Plumeria obtusa (Plumeria, Pagoda Tree, White Frangipani)

Pagoda Trees are small tropical trees with long-lasting, fragrant blooms. These tolerate warm conditions, including
drought, and some neglect. Plumeria rust, root rot, and mealybugs, however, pose considerable threats to overall health.

Plumeria obtusa (Plumeria, Pagoda Tree, White Frangipani)
Deciduous: Significant leaf drop occurs in colder regions, although evergreen in tropical regions.
Hardiness Zones: 10-12
Height: 3-8 meters (10-25 feet) tall
Diameter: 3-8 meters (10-25 feet) across
Growth Rate: 12-24 inches (30-60 centimeters) annually
Age: supposedly persist to 100 years old or longer
Root System: slow-spreading, fibrous,
Family: Apocynaceae
Subspecies: none

Tolerates: drought, extreme heat, neglect
Problems (major): root rot, mealybugs, plumeria rust
Problems (minor): scale, thrips, whiteflies, nematodes
Poisonous: The resin is supposedly toxic.

Soil requirements: prefer nutrient-rich, somewhat dry, well-drained soils
Air requirements: fairly tolerant of urban pollution
Watering requirement: low (dry) to moderate, treat like a succulent or cactus when young
Sun requirement: full sun required, tolerates occasional light shade

Leaf shape: narrow, ovate, dark green, blunt
Leaf size: to 8 inches (20 centimeters) long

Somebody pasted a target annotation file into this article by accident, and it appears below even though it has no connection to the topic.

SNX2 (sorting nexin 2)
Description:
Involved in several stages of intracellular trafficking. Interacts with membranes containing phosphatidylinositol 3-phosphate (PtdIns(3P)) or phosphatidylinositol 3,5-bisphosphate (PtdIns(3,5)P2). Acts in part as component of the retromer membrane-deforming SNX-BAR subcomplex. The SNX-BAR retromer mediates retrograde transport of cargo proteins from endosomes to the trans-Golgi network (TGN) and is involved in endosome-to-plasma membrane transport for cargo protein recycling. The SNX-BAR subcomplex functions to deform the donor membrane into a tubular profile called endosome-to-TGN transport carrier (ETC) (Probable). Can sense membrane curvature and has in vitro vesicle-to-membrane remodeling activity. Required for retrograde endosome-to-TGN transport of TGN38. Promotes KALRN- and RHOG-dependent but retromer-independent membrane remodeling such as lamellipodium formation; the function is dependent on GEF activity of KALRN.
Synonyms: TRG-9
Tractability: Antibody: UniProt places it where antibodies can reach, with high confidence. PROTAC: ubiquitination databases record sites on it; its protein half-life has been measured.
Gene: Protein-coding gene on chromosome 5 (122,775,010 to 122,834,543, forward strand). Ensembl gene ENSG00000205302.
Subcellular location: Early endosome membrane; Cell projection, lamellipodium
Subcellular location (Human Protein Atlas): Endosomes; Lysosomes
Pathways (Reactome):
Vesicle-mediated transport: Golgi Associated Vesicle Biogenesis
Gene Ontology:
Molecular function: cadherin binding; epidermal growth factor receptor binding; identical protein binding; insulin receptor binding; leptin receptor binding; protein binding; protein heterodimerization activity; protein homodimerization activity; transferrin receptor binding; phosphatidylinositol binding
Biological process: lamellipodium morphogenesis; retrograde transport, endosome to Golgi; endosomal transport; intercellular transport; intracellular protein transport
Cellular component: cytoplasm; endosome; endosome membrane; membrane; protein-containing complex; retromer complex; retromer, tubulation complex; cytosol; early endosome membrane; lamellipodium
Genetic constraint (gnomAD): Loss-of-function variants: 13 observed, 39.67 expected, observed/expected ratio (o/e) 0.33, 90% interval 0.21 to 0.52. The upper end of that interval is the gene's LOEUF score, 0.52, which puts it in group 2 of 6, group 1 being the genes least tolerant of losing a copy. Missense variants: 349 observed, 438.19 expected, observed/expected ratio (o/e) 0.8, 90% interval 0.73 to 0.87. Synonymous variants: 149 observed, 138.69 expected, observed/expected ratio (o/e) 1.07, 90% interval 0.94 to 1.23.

Flower structure: 5 petals, to 2 inches (5 centimeters) in diameter, yellow center with white margins, extremely fragrant
Flowering frequency: heaviest in summer, occur spring to autumn
Fruit: seed pods to 5 inches in diameter
Subterranean storage organ: only roots
Monocot/Dicot: dicot
Annual/Biennial/Perennial: perennial

Notable characteristics:
The flowers are very pretty and smell exceptionally good.

The flowers are often used for decoration or in perfumes in tropical regions. These arborescent plants are grown mostly as

Sources used:

Foliage and flowers

Lamina and petioles

Flowers and foliage

Trunk with Spanish Mosh hanging on the branches


All of the images provided were taken by me at the Southern Illinois University Carbondale Plant Biology Greenhouse. This particular specimen was taken as a cutting back on September 11, 2001 and has been developing for the past (almost) 14 years. They may be used for educational/informational purposes only, provided that
this article/online journal is appropriately cited first.


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